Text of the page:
Josée Bienvenu is pleased to present Lines of Flight, Darío Escobar’s third solo exhibition with the gallery. Since the 1990s, Escobar's work explores concepts of cultural and historical hybridity. His multifaceted sculptural approach reexamines Western art history from a Guatemalan perspective and registers the effects of the global economy on the culture of Central America. His work is characterized by the use of materials charged with historic and symbolic meaning, articulated in a language that references minimalism as well as pop art.
Through the conjunction of three new bodies of work, the exhibition manifests Escobar’s interest in the circulation of ideas and objects from a culture to another, from an era to another and from a medium to another. Upon entering the space, multilayered compositions unfold onto the wall: shaped paintings or painted sculptures? The eye, in constant flow, negotiates multiple lines of flights and vanishing points.
Throughout the floor, geometric structures made of heavy lumber beams set on clear Coca-Cola bottles perform a precarious levitation act and initiate a poetic and humorous conversation, rather than a reflection, on 1960s Minimalism. In fact, more than its relation to the Latin American tradition of geometric abstraction, spirituality is the connection between U.S. Minimalism and Guatemalan culture that Escobar is interested in exploring. “Guatemala is an extremely religious country with a distinct solemnity in its custom and its way of relating to nature and the universe; this strengthens a bond with spirituality, a fundamental ingredient in the ideas of Judd and Andre, above all when they speak of the concept of reducing the form to its essence.” 1
Escobar delves into the continuity of sculptural subjects and models that have millenary histories of representation, a way to think of history not in a linear but in a circular way, where everything is continually beginning. Over the past years, Escobar has developed new bodies of works on paper by examining pre-Hispanic mediums. Maya blue is made with indigo leaf and heated tree resin, the artist knew its components but was only able to recreate the exact dosage recently with the collaboration of a chemist. Escobar paints it on Amate, a brown bark paper originally used in shamanic rituals and banned by Europeans after contact. The red compositions are made of cinnabar, a mineral pigment used in royal burial chambers during the peak of Maya civilization. The works follow the structure of his earlier motor oil compositions: multi-paneled abstract paintings in wooden frames that replicate a found 1940s Le Corbusier design, but made with local materials. From the motor oil series as a commentary on the mid-century failed utopia of progress in Central America, to the recreation of ancient pigments and materials, Escobar uses abstraction as a ritual exercise to revisit the past.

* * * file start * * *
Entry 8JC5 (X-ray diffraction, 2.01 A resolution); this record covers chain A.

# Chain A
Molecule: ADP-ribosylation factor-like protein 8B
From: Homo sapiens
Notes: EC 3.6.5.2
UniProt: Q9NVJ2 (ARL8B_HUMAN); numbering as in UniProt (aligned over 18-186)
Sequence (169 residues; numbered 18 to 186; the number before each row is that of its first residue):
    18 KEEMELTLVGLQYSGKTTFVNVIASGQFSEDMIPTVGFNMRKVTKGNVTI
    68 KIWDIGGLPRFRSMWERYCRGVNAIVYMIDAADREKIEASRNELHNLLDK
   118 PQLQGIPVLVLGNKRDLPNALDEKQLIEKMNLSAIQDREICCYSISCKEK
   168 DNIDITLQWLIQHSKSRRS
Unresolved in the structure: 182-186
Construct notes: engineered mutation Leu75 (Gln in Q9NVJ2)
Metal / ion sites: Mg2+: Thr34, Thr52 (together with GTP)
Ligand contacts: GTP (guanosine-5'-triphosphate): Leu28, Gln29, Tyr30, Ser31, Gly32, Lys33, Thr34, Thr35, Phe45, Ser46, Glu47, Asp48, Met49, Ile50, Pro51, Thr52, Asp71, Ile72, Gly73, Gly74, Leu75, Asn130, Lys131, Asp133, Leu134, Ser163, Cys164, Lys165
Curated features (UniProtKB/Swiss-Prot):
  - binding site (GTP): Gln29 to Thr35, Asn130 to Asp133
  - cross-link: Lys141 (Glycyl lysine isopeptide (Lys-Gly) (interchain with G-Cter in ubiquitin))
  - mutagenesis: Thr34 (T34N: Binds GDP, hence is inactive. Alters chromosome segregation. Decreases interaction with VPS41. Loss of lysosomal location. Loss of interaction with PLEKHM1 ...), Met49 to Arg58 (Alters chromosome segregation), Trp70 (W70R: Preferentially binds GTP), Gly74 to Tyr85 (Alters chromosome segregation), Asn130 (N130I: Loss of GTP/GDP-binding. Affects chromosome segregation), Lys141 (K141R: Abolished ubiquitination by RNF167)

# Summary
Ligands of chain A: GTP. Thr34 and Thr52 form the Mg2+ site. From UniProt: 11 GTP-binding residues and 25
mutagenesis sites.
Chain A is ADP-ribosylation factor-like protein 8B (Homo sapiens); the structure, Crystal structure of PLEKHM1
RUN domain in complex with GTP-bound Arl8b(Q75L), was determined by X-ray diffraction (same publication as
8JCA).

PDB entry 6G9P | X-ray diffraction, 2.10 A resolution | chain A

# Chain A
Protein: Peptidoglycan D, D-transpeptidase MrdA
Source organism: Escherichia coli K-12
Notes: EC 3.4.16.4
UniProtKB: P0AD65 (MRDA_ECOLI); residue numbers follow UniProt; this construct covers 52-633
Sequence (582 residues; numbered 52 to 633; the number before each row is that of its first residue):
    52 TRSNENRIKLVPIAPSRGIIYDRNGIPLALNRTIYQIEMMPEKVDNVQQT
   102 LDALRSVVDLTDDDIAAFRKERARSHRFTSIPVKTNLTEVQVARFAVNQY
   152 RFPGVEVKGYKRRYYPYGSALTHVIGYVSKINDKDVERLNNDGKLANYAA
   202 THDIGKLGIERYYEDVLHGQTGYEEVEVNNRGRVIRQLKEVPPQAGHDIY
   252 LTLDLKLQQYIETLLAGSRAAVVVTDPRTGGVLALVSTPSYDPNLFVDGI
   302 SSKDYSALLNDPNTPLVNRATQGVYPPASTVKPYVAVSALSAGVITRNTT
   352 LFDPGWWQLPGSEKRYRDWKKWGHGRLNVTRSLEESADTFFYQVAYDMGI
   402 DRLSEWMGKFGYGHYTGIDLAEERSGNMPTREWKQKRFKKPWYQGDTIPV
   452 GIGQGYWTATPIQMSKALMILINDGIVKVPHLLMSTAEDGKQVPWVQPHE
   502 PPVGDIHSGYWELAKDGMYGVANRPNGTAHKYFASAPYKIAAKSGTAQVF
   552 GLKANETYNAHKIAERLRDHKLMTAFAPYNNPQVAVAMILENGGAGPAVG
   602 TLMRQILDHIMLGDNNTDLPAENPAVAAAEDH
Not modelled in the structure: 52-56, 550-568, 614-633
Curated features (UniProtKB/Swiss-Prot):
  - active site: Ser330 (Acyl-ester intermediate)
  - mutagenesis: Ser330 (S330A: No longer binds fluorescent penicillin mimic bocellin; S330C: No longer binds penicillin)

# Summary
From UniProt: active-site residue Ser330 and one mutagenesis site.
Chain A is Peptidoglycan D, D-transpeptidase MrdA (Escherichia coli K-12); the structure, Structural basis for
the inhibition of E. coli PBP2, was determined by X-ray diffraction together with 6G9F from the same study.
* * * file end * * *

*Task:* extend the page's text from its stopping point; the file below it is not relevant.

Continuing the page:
Born in Guatemala City in 1971, he lives and works in Guatemala City and Mexico City. His work has been exhibited extensively internationally at biennials, museums and galleries. His second monograph Dario Escobar: The Life of the Object was published in 2017 and his largest public commission to date was inaugurated at the Atlanta Falcons Mercedes Benz Stadium. His work will be on view in the upcoming exhibitions Play Ball: Baseball at the Detroit Institute of Arts, MI, The World’s Game: Fútbol and Contemporary Art at Pérez Art Museum Miami, FL and at the Art Museum of the Americas, Washington D.C. Recent exhibitions include: Pacific Standard Time: LA/LA, CA (2017); Centro Cultural Sao Paulo, BR; Fundación Proa, Buenos Aires, AR; Neuberger Museum, Purchase College, NY; Nasher Museum, Duke University, Durham, NC (2015); LACMA Los Angeles County Museum of Art, CA; Pizzuti Collection, Columbus, OH; Museo Jumex, Mexico, D.F.; Bass Museum, Miami, FL; Museu de Arte do Rio, BR (2014); California-Pacific Triennial, OCMA Orange County Museum of Art, Newport Beach, CA (2013); MoCA Museum of Contemporary Art, Los Angeles, CA (2011); 53rd Venice Biennale, Mundus Novus - Artiglierie dell’Arsenale, IT (2009). Collections include: Bass Museum, FL; Blanton Museum, TX; Centre Pompidou, Paris; CIFO, FL; Daros, CH; Harvard University, MA; Jumex, MX; Mercedes-Benz Stadium, GA; MoCA Los Angeles, CA; MFA Boston, MA; MFA Houston, TX, Perez Art Museum, FL; Phoenix Art Museum, AZ; MAC Santiago, CL; Nasher Museum at Duke, NC; Pizzuti Collection, OH; Thyssen-Bornemisza Museum, ES.
1 Interview by Lara A.L. Wellen, “Incorrect Grammar: Conversations with Darío Escobar”, Darío Escobar: The Life of the Object, (Seattle, Lucia | Marquand, 2017), 154-155.